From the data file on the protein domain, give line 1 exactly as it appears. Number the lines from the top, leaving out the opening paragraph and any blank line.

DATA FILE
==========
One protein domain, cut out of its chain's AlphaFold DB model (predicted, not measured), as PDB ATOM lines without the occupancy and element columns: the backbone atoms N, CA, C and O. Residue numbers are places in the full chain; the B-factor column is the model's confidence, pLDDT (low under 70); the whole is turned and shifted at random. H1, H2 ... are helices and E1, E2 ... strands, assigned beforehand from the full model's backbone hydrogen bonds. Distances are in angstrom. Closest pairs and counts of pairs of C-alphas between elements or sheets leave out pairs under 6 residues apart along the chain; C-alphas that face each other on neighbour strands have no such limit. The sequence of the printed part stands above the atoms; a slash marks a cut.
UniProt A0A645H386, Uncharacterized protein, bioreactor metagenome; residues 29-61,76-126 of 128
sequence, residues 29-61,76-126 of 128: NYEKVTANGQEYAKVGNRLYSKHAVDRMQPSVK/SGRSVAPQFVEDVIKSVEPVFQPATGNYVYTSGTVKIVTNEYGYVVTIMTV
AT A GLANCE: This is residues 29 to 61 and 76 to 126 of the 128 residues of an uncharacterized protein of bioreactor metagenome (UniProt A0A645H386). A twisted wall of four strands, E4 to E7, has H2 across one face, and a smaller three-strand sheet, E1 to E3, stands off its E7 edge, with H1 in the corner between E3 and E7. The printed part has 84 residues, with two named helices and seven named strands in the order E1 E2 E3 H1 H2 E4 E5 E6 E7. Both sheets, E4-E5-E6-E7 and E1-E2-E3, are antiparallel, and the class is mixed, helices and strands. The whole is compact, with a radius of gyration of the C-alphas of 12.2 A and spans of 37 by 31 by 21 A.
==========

UniProt A0A645H386, Uncharacterized protein, bioreactor metagenome; residues 29-61,76-126 of 128